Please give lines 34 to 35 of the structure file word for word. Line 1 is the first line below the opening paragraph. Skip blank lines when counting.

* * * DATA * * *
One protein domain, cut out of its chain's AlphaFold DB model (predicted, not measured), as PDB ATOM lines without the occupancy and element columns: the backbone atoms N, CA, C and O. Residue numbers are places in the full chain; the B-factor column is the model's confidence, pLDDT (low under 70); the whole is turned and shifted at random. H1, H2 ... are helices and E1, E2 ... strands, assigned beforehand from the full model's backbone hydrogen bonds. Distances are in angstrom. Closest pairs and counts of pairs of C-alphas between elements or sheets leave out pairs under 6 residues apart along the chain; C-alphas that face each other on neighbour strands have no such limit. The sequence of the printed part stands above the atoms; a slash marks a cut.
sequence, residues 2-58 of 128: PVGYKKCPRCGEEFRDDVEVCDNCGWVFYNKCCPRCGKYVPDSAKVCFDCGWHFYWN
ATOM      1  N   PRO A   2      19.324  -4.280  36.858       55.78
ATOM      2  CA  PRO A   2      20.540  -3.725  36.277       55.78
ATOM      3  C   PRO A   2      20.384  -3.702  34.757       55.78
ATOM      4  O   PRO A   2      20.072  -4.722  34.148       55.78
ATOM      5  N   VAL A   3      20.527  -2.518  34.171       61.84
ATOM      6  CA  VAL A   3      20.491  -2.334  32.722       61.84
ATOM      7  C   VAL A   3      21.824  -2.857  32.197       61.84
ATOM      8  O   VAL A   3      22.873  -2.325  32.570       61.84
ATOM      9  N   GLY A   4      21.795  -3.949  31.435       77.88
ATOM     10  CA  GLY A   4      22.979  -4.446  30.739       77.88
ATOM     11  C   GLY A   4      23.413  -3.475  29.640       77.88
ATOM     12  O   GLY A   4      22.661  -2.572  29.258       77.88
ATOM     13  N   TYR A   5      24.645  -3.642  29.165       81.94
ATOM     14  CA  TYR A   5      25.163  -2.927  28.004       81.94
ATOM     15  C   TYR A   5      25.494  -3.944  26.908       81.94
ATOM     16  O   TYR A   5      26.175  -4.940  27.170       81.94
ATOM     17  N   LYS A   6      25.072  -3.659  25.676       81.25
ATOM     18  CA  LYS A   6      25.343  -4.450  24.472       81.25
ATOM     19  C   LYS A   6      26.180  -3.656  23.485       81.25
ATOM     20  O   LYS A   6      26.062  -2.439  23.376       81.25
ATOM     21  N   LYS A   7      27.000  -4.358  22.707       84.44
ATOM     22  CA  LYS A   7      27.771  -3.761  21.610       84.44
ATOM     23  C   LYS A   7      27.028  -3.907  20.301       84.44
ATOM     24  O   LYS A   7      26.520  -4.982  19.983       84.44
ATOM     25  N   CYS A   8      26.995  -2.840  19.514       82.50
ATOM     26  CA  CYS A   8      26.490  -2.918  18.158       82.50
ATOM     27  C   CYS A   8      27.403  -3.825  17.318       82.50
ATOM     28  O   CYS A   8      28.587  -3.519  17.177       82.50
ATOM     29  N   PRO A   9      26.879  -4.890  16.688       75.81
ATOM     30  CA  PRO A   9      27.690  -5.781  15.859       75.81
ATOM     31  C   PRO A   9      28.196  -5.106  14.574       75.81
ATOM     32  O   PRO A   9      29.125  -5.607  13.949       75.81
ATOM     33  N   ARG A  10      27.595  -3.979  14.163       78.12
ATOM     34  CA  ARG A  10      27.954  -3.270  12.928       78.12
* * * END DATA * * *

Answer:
ATOM     33  N   ARG A  10      27.595  -3.979  14.163       78.12
ATOM     34  CA  ARG A  10      27.954  -3.270  12.928       78.12